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Tuesday, November 27, 2012

Billy Preston: Wildest Organ In Town


1) Midnight Hour; 2) Uptight (Everything's Alright); 3) A Hard Day's Night; 4) Ain't Got No Time To Play; 5) Love Makes Me Do Foolish Things; 6) The Duck; 7) Advice; 8) (I Can't Get No) Satisfaction; 9) I Got You (I Feel Good); 10) It's Got To Happen; 11) Free Funk; 12) The In Crowd.

The ever more swinging years find Billy Preston still too shy and afraid to try something that de­viates from the established formula. He does continue to acknowledge the arrival of new trends, styles, and fashions — covering contemporary pop hits by the dozen — but he does not dare to sing, still limits his own songwriting to just a small handful of half-assed instrumentals, and, most importantly, still shows little interest in playing with a daring, competitive backing band.

In fact, most of the backing players were not even listed in the credits here — with the exception of Sly Stone, not yet a man of «The Family», but already a player on the scene, who is also credi­ted for arranging most of the tracks and co-writing two of Billy's three numbers. Curious trivia bit: ʽAdviceʼ is probably the first recorded song on which you get to hear Sly's trademark "I wanna take you higher" bit, even if the excitement and enthusiasm on this track is on kindergarten level compared with later Family Stone developments. For some reason, the two artists find it funny to interweave the riff of ʽLouie Louieʼ into the melody — in a certain sense, ʽLouie Louieʼ does take you higher, but I wonder if my sense is the same as theirs.

Anyway, the only real difference is that, the farther they go, the less these organ rearrangements closely resemble and mimic the originals — ʽSatisfactionʼ, for instance, is practically unrecogni­zable until the brass section starts playing the main riff, at which point you understand that Billy was actually translating Jagger's vocals to an organ setting all along. But he really transforms it into a loose, festive R&B number (somewhat similar to Otis Redding's take), completely chan­ging the spirit of the Stones to something more celebratory and less spiteful. (Which is not neces­sarily a good thing, but a fairly common one with R&B adaptations of British Invasion tunes, so we might just as well make our peace with the procedure).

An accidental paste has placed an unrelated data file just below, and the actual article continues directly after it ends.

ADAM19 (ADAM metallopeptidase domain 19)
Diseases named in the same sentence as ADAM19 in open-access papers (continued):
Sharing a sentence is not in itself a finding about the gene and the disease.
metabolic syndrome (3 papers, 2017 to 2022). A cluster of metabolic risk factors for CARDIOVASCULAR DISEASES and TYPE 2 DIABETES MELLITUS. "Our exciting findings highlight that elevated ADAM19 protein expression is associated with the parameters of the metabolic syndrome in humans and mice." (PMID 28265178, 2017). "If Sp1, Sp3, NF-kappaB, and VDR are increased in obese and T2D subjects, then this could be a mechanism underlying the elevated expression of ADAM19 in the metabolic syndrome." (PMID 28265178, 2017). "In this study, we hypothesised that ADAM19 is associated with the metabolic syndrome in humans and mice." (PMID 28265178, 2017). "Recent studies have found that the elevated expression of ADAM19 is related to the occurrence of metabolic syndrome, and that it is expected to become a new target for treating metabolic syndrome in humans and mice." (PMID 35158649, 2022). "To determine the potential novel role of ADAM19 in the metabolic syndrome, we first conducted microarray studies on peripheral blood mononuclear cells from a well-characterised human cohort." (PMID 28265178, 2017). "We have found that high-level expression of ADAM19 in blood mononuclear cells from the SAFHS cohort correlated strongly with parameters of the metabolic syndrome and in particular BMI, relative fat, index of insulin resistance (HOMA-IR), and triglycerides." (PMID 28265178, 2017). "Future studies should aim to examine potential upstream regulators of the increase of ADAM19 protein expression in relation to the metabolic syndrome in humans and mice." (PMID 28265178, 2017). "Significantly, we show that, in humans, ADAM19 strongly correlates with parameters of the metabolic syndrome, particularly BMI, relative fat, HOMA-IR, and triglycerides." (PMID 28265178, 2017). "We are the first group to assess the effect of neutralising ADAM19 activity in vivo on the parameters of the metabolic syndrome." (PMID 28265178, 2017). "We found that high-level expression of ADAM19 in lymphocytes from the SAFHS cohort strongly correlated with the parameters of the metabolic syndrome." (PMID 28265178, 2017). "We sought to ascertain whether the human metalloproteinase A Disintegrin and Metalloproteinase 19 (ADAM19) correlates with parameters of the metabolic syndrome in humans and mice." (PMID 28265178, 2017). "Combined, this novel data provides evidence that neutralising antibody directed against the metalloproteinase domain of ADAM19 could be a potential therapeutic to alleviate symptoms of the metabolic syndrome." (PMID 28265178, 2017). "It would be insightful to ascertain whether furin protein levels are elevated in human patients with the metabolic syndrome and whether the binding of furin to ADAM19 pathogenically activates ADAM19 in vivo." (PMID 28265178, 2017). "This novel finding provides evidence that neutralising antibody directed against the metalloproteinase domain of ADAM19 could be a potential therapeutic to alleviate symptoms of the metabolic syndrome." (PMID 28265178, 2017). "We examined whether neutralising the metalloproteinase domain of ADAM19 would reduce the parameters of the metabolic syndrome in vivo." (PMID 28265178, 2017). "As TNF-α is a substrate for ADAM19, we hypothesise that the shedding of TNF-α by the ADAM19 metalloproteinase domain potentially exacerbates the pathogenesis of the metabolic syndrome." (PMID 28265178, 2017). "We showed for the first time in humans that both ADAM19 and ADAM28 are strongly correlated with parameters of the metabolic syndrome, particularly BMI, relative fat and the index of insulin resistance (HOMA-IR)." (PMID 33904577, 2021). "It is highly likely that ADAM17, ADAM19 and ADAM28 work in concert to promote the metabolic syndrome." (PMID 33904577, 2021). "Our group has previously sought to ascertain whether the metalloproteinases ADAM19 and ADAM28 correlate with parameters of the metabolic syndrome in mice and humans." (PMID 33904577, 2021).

Many of the covers are R&B standards in the first place, though, and cannot be transformed too deeply — ʽIn The Midnight Hourʼ, ʽI Feel Goodʼ — so, in the end, it is still more intriguing and curious to look at Billy handle the other stuff. If ʽSatisfactionʼ rolls along like a merry dance groove, then ʽA Hard Day's Nightʼ, on the other hand, gets slowed down and played in almost dirge-like fashion, which is only logical, if you ask me: this is the kind of rhythm that would be more appropriate for someone who has just had «a hard day's night», «working like a dog». Yes, it's sort of sad that the song loses energy, spirit, catchiness, memorability, and every other reason to exist in the process — but nice, logical, reasonable try anyway.

On a final note, beware of ʽFree Funkʼ: despite the title, this is really a slow soul ballad, «freely» quoting from ʽGeorgia On My Mindʼ and something else that I do not recognize. Not that the word «funk» had a straight, unambiguous musical meaning in early 1966, of course, but even back then, it would probably be associated with something carnal and sexy rather than a slow moving, spiritually-oriented soul groove. Maybe the record people accidentally switched the title with ʽIt's Got To Happenʼ — since both are original non-hit compositions, who would be giving a damn anyway?

Overall, if you only want to have one album of Billy Preston instrumentals, this might just as well be it, or just about any other one would do (I would still lean towards 16 Yr. Old Soul — back then, at least, this formula was still fresh and far away from being run into the ground). A year later, Billy would follow it with Club Meeting, another similar «experiment» that hardly merits its own review (the two LPs have been reissued on a single CD in recent years), except for a brief mention that it does have a few vocal parts, the first real Billy Preston singing on a Billy Preston album. He also does ʽSunnyʼ and ʽSummertimeʼ. (I bet you're already as thrilled as I am).

It is a little sad, actually, that in the end, Billy had to spend most of the century's greatest musical decade in such a state of skepticism over his own abilities — the years to come would prove that he had much more to offer the world than credible, mildly imaginative organ reworkings of other people's ideas. Who knows, maybe if he had spent those «magic years» honing his individuality and creativity in more aspects than one, he could have grown into a major star of the business. Then again, idle speculation on the subject is none of our business, either. Simple fact is — early Billy Preston is best enjoyed in a minimal dosage. One LP only, or, better still, a self-made com­pilation. Preferably without ʽGoldfingerʼ on it.

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